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I found this in particular rather amusing.
In almost every argument put forward by atheists, that refers to the character of God, he can’t exist because He is a vengeful, slavery loving, tyrannical monster, so really, you’re better off if he doesn’t exist. But well, that wouldn’t fit this particular one…


Interesting to note that to the degree atheists hold this view, like fundamentalist creationists, they too believe a creator is required to account for God belief. It is beyond me why they should doubt such belief evolved naturally to make sense of human existence. Of course they would trivialize this by only looking to explain outward things like lightning and earthquakes. Oh, they’ll say, we don’t need Gods to explain the world any more. Indeed science is better for explaining things in the world but what about the world of our experience? In my experience, the scientism held by most fundamentalist atheists will insist science will in time explain absolutely everything: literature, love, you name it. Apparently the entire soul can be replaced with a long list of empirical facts with nothing left out. But of course that is absurd.

I don’t believe God is a being apart from everything which He has brought into being. So I’m an atheist as far as Christianity is concerned. But I’m no fundamentalist nor do I worship science or just my own pleasure.


Christians believe that God can, did and does reveal himself through legitimate testimony* (and not just the testimony of the beauty of nature and the grandeur of the cosmos). And the Bible also tells us that there is an adversary who wants to dissuade belief and trust in God and excels in lies and counterfeits.

*He had been mentioned before as a relatively modern example, and it seems to me that it takes considerable denial to dismiss him casually and portray him as a self-deceived charlatan:

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That seems like a fool proof way to ensure beliefs will never change or be challenged.

Agrees with me = still more support.

Disagrees with me = clever deceiver counterfeit.

It could also be true. Do other religions make a similar claim, to your knowledge?

he is a liar and the father of lies.

even Satan disguises himself as an angel of light.

And you don’t see Christians changing their beliefs or challenging others’? :grin:

Have you read any of any of Müller’s books? One cover:

interesting point, Marta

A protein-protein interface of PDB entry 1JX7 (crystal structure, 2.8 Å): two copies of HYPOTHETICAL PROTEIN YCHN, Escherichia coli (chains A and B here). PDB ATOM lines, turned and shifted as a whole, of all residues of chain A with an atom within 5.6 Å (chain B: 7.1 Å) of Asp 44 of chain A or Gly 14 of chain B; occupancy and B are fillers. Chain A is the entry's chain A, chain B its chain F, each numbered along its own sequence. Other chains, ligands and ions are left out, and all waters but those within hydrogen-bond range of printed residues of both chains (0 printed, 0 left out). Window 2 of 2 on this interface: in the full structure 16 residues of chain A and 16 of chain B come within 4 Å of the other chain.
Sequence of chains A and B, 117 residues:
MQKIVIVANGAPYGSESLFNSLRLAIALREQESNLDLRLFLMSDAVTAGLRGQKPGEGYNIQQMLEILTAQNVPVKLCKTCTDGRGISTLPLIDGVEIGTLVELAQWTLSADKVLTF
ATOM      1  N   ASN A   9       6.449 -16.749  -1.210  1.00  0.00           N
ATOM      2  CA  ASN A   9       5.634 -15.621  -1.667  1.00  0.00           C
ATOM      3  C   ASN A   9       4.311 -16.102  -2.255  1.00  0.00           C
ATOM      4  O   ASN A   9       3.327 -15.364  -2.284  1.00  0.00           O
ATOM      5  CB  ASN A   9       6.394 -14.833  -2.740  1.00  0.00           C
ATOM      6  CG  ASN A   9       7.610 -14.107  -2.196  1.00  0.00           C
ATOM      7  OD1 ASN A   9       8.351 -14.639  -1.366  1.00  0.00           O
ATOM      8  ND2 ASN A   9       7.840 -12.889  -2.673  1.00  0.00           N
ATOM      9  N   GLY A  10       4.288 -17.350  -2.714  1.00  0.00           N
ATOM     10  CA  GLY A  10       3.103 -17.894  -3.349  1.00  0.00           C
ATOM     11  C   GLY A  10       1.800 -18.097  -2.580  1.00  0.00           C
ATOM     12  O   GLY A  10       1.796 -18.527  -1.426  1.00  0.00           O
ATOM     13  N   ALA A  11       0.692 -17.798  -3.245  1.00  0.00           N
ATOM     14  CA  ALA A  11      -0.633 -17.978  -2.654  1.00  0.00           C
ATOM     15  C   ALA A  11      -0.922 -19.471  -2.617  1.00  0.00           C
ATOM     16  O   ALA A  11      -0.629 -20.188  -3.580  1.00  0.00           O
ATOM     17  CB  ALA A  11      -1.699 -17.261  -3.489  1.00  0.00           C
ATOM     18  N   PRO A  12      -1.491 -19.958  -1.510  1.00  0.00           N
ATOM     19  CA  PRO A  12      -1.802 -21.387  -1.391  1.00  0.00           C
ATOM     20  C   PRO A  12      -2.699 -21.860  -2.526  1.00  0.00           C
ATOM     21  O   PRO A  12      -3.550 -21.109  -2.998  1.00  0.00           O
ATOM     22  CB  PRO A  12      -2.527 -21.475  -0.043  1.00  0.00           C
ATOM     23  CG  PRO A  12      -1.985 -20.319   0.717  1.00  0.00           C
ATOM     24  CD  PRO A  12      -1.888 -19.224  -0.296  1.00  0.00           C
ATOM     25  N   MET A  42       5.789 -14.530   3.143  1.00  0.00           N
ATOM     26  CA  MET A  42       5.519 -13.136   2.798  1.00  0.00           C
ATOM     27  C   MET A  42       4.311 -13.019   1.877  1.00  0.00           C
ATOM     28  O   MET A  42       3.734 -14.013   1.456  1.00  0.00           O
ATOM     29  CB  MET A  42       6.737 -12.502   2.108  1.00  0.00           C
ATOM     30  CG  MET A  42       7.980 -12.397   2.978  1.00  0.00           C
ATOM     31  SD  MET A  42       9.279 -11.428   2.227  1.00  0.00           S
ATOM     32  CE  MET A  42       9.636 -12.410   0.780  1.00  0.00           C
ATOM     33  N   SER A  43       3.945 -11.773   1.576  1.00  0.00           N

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Altair/Alex…you quoted part of an article without a general reference. It would be nice to read the whole thing so as to have context. The idea that God was somehow manufactured by people has been said by others – and could partly be true — that is, if God is Someone who grants our every wish, approves of hot fudge sundaes for breakfast, is OK with the occasional shoplifting or casual rape, and stops the aging process — or any other thing we “feel” inclined to at the moment. We do tend to make Him in our own image at times, and we do trot this “god” out from time to time, dust him off, and admire the image of ourselves that we see in him. But then, no one really thinks that this is right — not ultimately. And then there is always something that each faith entails which is “hard” to say the least. How can the hard stuff be “born of human desires”? Are we all masochists? Well, maybe Freud would say so…but then we get into other weird things. For me, the real problem with atheism overall is that most atheists are like everyone else — that is, they believe in a lot of things they cannot see (quarks for instance)…and never write that thing off to “faith born of human desires”. …It is only when they get to the notion that there is Someone out there Who transcends ourselves. And this then seems to them like a problem

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Rrrright… I never came across THAT(especially rape, unless you referring to the fact that some think women deserve it)…

Being the devil’s advocate I would say that people made up the hard stuff in order to control the populace i.e to keep them well behaved. Now I’m not an expert but it seems like even the sceptics have come away from this idea lately, besides if there were too many snags then the majority wouldn’t want to follow IT in the first place.

thanks for the answer. this man is indeed quoting Freud here.

Thanks Marta…and as for hard stuff…I suppose just about any idea looks like a control device (no right turn on red…be in bed by nine…eat more calories than you burn up and soon you will be classified as ‘calorically impaired’, or whatever the latest term is, but you surely will not fit into your leggings any longer!) if you do not like or want it…but a control device that turns out to be good for you (thou shalt not commit adultery) plus other people/things (“save some for the fishes”…“you should care for the poor”…“do not gossip”) is probably, in the long run, NOT a bad thing…and the only question is why we do not like it. The “hard stuff” like “gossiping is a sin” or “you break it you own it” is hard because it mostly holds some accountability. I’m sure we can make a list of hard things…and if religion or deity were eliminated from them, many of them would still look reasonable to us psychologically or from the perspective of civic order, good eating habits, etc----and there are other control devices such as police, psychiatrists, prisons — which technically should eliminate the need for deity. …But still the concept of deity remains.

So why do you think it still remains? And was it purely invented because there was no police at the time? And did people were just inventing rules as they went along to suit their needs?

“Let your conversation be always full of grace, seasoned with salt, so that you may know how to answer everyone.” -Colossians 4:6